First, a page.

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mcmicro

Multiple-choice microscopy pipeline

MCMICRO is an end-to-end processing pipeline for multiplexed whole slide imaging and tissue microarrays developed at the HMS Laboratory of Systems Pharmacology. It comprises illumination correction, stitching and registration, segmentation, and single-cell feature extraction. Each step of the pipeline is containerized to enable portable deployment across an array of compute environments, including local machines, job-scheduling clusters and cloud environments like AWS and GCP. The pipeline execution is implemented in Nextflow, a workflow language that facilitates caching of partial results, dynamic restarts, extensive logging and resource usage reports.

The pipeline is described in a bioRxiv preprint and accompanied by the following resources:

ResourceURL
Code repositoryhttps://github.com/labsyspharm/mcmicro
Instruction manualYOU ARE HERE
EMIT datasethttps://www.synapse.org/EMIT
Tonsil imageshttps://www.synapse.org/MCMICRO_images

Quick start

  1. Install nextflow and Docker. Check with nextflow run hello and docker images to make sure both are functional.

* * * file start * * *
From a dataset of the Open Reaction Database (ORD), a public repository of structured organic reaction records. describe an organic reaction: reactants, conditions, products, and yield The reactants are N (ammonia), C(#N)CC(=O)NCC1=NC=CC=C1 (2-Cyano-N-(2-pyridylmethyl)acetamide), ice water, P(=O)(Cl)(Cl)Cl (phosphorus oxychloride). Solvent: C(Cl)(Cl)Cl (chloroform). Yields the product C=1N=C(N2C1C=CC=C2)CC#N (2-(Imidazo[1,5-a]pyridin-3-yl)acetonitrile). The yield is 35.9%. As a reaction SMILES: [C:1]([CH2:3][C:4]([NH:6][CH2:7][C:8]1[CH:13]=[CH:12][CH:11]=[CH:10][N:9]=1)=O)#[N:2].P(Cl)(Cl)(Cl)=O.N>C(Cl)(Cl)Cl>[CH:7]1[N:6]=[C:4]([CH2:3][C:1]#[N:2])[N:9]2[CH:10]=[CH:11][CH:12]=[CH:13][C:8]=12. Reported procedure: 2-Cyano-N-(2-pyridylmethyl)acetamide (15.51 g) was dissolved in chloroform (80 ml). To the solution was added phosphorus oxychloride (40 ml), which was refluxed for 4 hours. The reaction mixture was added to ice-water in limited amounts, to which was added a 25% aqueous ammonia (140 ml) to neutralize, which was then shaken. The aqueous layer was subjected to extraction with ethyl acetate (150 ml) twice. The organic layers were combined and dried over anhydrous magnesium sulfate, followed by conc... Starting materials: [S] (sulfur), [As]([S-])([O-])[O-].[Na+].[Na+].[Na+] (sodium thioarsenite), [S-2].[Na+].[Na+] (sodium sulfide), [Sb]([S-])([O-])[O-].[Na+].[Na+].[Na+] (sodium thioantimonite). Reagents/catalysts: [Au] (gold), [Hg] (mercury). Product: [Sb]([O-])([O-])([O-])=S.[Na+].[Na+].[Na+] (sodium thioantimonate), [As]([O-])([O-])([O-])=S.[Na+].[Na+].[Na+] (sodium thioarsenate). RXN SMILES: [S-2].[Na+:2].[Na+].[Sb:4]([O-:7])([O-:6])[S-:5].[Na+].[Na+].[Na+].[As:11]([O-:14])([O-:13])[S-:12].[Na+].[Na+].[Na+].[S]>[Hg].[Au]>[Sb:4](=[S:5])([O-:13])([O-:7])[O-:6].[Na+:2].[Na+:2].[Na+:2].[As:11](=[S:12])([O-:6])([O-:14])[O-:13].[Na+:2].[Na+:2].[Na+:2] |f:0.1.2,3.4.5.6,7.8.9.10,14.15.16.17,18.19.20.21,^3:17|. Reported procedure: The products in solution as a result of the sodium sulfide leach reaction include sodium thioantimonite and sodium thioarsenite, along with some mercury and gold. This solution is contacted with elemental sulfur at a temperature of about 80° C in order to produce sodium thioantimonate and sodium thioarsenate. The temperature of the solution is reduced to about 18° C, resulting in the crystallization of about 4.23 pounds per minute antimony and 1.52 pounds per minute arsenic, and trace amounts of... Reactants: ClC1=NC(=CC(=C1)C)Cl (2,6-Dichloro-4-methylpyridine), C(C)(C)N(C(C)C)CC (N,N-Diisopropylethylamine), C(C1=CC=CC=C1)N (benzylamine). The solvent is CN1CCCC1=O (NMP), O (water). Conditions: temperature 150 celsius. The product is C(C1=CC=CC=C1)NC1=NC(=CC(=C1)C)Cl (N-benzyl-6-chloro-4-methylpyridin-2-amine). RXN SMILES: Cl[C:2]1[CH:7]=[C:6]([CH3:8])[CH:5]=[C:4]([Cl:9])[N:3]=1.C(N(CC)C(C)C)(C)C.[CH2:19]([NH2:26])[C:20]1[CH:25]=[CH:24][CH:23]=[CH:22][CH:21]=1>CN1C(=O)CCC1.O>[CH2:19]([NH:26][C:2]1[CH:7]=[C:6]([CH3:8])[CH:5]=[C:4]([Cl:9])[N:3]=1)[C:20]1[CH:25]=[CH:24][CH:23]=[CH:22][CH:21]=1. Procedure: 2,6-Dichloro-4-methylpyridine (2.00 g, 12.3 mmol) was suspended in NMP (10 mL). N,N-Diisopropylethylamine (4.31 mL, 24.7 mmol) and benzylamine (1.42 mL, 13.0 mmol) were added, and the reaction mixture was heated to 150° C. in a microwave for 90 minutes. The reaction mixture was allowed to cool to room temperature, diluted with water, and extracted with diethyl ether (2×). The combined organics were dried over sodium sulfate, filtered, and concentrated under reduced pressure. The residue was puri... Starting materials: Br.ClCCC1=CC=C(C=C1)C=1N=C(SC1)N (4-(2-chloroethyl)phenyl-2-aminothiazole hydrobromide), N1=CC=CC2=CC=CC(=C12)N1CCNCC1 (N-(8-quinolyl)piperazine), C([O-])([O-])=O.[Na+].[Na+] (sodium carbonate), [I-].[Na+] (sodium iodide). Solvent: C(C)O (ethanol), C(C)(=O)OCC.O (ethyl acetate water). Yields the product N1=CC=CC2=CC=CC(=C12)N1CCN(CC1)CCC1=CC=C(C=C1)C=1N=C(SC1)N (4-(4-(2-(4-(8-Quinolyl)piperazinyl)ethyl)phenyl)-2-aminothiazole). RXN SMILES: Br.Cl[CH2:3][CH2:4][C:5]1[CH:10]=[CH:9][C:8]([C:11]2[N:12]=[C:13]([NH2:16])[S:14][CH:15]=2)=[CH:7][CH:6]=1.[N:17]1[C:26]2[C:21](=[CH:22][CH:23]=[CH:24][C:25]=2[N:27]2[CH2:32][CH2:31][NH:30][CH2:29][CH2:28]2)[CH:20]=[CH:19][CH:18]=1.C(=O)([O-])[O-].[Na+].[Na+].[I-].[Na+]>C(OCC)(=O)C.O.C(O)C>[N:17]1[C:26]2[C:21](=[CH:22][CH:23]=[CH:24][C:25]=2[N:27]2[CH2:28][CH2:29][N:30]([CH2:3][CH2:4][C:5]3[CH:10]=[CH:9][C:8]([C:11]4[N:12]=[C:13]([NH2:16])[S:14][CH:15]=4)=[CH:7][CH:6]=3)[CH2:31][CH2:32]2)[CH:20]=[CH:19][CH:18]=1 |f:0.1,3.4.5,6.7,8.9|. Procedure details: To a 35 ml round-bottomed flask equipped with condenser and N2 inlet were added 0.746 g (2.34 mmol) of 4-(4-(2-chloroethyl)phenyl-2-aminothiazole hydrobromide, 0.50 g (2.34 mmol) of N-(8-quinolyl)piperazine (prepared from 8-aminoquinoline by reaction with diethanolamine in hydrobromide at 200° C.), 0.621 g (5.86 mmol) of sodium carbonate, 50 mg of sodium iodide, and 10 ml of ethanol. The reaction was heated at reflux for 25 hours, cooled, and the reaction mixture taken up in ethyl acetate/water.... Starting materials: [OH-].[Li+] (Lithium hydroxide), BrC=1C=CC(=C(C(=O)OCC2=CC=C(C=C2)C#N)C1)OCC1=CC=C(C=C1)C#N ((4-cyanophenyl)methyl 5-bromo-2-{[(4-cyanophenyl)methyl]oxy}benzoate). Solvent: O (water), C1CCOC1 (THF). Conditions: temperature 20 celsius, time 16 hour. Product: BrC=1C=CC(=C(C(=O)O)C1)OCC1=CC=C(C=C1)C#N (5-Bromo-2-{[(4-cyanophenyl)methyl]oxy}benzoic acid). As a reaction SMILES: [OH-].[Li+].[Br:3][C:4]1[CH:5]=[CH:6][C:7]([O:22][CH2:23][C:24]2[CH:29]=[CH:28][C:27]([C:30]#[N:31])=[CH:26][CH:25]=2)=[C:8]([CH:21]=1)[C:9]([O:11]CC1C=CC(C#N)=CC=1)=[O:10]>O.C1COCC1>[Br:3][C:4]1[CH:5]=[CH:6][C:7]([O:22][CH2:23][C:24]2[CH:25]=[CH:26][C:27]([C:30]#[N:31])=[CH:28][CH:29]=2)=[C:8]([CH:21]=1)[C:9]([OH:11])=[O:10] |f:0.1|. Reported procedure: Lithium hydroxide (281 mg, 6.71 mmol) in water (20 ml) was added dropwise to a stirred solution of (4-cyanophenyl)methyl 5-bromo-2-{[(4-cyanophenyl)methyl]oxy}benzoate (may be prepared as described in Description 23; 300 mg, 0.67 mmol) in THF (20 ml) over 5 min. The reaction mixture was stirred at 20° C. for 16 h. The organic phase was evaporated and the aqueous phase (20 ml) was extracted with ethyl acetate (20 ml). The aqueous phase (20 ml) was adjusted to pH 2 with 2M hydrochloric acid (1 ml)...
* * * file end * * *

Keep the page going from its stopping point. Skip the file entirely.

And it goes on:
2. Download exemplar data. E.g., nextflow run labsyspharm/mcmicro/exemplar.nf --name exemplar-001 --path . to download to current directory.
  3. Run mcmicro on the exemplars. E.g., nextflow pull labsyspharm/mcmicro followed by nextflow run labsyspharm/mcmicro --in exemplar-001 to execute in current directory.

On an average workstation, it takes approximately 5-10 minutes to process exemplar-001 from start to finish. Exemplar-002 is substantially larger, and its processing takes 30-40 minutes on an average workstation.

Contributors

Development of MCMICRO is led by Artem Sokolov and Denis Schapiro at Laboratory of Systems Pharmacology, Harvard Medical School. Full list of Contributors and Code of Conduct are also available in this documentation.

Funding

This work is supported by:

  • NCI grants U54-CA22508U2C-CA233262 and U2C-CA233280
  • NIH grant 1U54CA225088: Systems Pharmacology of Therapeutic and Adverse Responses to Immune Checkpoint and Small Molecule Drugs
  • Ludwig Center at Harvard Medical School and the Ludwig Cancer Research Foundation
  • Denis Schapiro was supported by the University of Zurich BioEntrepreneur-Fellowship (BIOEF-17-001) and a Swiss National Science Foundation Early Postdoc Mobility fellowship (P2ZHP3_181475). He is currently a Damon Runyon Quantitative Biology Fellow